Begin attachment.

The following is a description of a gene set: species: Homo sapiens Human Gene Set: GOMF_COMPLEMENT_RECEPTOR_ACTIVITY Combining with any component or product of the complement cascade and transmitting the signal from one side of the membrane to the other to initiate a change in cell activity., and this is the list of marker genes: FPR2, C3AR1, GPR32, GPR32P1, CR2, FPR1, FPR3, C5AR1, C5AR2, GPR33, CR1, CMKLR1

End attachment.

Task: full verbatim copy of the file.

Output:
The following is a description of a gene set: species: Homo sapiens Human Gene Set: GOMF_COMPLEMENT_RECEPTOR_ACTIVITY Combining with any component or product of the complement cascade and transmitting the signal from one side of the membrane to the other to initiate a change in cell activity., and this is the list of marker genes: FPR2, C3AR1, GPR32, GPR32P1, CR2, FPR1, FPR3, C5AR1, C5AR2, GPR33, CR1, CMKLR1